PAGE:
Welcome to Weaverball !

Weaverball, aka Weaver League International, is an active FPS BBPro baseball sim league that has been in continuous operation since 1997.  Weaver simulates twice weekly (Wednesdays and weekends) and features:

  • Minimum day-to-day maintenance: no finances / salary caps, no writing or forum post count requirements
  • Detailed “baseball-reference style” stats register, with records of draft picks and completed trades
  • Online tools for submitting roster + lineup changes: play from anywhere!
  • Fun league culture powered by lively discussion forums
  • No need to buy / upgrade software every year: all you need is a browser and an email account to play!

Interested in joining? There are no open teams available now, but you can join the waitlist by sending email to: commish -a/t- weaverball c@m.  (Address formatted for human eyes, not bots.)

Current Champions

Congratulations to the 2069 Weaver League Champions, the Panama City Locks!

Locks Logo

Dominant starting pitching is the great equalizer in baseball. With defense controlling play from the start, an elite pitcher can neuter the most potent offensive lineups with ease by dictating a game’s flow through pitch placement and changing speeds. Baseball history is replete with great righty-lefty pairs: Spahn and Sain, Koufax and Drysdale, Maddux and Glavine, Johnson and Schilling… and after the 2069 Weaver Series, Panama City’s duo of RHP Smokey Joe Williams and LHP Frank Tanana can forever be linked with that prestigious class.

While most pundits focused their attention on Williams and Tanana, Panama City’s pitching staff posted a collective 2.40 ERA in 2069 (best: 2.39), good for 58th best all-time as a team. At the plate, no spot in the lineup could be considered an “easy out” as nine batters posted double-digit home run totals. Late-season pickup SS Nico Rinderknecht led the way with 32 HR (.273/32/81), while LF Frank Barlow provided critical lineup protection in the power slots (.282/26/93). On the basepaths, CF Charlie Hatcher (42) and 3B Harris Tovar (44) also embraced the “dynamic duo” theme by stealing 86 bases to help setup run-scoring opportunities.

After a 1-season hiatus, Panama City and Sapporo fans embraced the chance to build on the teams’ budding ILCS rivalry. In 2067, Sapporo had made short work of the Locks, knocking them out of the ILCS in 5 games. After a 4-3 home win in Game 1 over RHP Smokey Joe Williams, Snow Monkeys fans were confident that history was set to repeat. LHP Frank Tanana, on the other hand, had other ideas. After logging 7 scoreless innings in Game 2 to help lead the Locks to a 3-0 win, Tanana repeated his performance in a pivotal Game 5 with 7.2 scoreless innings to give Panama City the 3-2 series lead. The Locks had 2 chances to claim the IL pennant on the road in Sapporo, but LHP Red Stovey, the season’s jack-of-all-trades, cemented the series with a win in Game 6.

Heading into the Weaver Series, Panama City was almost an afterthought as most media coverage focused on the Stockholm Swedes’ inevitable reboot of their dominant 40s/50s dynasty. Were the Locks destined to be a forgettable “bad guy” for Sweden’s heroes to pummel into submission? Irritated by the comparison, Williams and Tanana worked with Locks equipment managers to paint their mitts in a Thanos-themed color scheme. Social media lit up with pictures of homemade replicas, and after the two logged road wins to open the Weaver Series, fans everywhere started to wonder: is Panama City winning the Weaver Cup the true inevitable end for the Finals? Stockholm eked out a Game 3 1-0 win in 13 innings, but the Swedes’ 1-0 loss in Game 4 put them right back on the brink of elimination.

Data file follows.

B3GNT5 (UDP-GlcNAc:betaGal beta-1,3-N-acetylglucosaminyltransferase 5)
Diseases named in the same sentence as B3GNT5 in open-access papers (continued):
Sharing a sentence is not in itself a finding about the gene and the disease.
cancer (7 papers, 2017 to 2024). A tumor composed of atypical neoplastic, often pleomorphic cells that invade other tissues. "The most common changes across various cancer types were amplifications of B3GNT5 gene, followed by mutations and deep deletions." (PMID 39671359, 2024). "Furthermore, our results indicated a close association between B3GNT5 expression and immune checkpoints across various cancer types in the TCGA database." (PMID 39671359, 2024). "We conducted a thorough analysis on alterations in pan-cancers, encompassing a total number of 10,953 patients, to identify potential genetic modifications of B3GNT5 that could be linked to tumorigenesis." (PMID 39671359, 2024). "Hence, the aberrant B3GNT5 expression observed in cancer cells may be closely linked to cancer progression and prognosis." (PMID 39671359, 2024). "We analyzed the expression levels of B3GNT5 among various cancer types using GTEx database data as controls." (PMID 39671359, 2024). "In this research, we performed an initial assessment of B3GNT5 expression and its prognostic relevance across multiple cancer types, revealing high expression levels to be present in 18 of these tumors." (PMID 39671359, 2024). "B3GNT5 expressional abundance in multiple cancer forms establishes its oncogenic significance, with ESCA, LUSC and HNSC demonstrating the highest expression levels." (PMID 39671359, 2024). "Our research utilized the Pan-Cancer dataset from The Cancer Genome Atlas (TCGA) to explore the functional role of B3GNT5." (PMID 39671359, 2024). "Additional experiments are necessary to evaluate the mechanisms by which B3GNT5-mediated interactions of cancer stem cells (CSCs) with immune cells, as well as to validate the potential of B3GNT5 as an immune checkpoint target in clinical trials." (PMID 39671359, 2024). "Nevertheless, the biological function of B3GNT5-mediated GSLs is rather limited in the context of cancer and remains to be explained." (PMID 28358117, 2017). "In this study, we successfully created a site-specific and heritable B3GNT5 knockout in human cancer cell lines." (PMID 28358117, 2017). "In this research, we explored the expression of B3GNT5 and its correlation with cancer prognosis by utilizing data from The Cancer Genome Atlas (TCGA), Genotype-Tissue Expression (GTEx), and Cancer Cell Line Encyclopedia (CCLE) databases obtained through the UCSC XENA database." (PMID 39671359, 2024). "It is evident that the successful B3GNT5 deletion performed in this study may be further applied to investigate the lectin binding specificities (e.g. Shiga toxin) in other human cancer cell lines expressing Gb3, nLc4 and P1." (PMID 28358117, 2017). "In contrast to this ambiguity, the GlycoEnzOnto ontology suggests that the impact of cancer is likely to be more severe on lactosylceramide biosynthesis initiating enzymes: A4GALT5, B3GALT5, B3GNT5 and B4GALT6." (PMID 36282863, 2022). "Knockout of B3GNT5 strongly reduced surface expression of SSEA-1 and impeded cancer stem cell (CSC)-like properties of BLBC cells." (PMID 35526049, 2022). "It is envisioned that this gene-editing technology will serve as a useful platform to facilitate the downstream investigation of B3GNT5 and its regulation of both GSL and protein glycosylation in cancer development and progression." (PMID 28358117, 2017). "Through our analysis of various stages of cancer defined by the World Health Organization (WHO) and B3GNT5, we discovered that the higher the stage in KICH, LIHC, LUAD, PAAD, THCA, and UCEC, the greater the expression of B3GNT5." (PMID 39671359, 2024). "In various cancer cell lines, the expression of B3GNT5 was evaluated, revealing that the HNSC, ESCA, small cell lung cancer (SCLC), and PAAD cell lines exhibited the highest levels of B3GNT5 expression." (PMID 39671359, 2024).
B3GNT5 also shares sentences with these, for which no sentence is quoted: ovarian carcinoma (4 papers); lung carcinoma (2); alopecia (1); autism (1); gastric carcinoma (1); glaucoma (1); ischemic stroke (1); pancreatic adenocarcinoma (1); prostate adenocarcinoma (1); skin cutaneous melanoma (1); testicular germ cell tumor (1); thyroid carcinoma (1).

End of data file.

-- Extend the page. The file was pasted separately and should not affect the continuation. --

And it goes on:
At that point, Locks players could credibly be accused of letting their foot up off the gas. Stockholm won Games 5 and 6 by a collective score of 13-3, setting up a dramatic Game 7 at Stockholm’s Cruz Field. Throngs of Swedes fans packed Gamla Stan, Stockholm’s historic core, and were ready to celebrate their team’s potential comeback from a 3-1 deficit. Chants of “3-1 lead! 3-1 lead!” rang throughout the square before first pitch, but they got noticeably quieter after Panama City kicked off scoring with runs in both the 1st and 3rd innings. LHP Frank Tanana had marked each of Panama City’s 3 prior wins by crossing out a colored “infinity stone” with a Sharpie, and his focused glare on the mound revealed he was ready to blackout the 4th stone. Tanana pitched 7.1 innings, but with only 4 batters getting hits, the 2-1 lead established early looked to be enough. In the top of the 6th inning, SS Nico Rinderknecht wiped away all doubt by clubbing a 2-run homer deep into LF, and as Rinderknecht trotted around the bases, an eerie quiet enveloped the stadium and would remain until the final out.

Upon returning home to Panama City, Locks players were feted by a unique “canalside” parade. Instead of jubilant crowds lining downtown streets, fans from all across Panama converged on the Canal Zone and turned the 40-mile industrial shipping channel into a rollicking countrywide fiesta. Powered by adrenaline and perhaps a bit of liquid courage, Locks players started repeating their locker room mantra from the regular season: “Why not us, why not now?” In response, the fans chanted back a phrase that might be the Locks’ locker room catchphrase for the coming 2070 season: “Why not MORE?” Congrats again Panama City!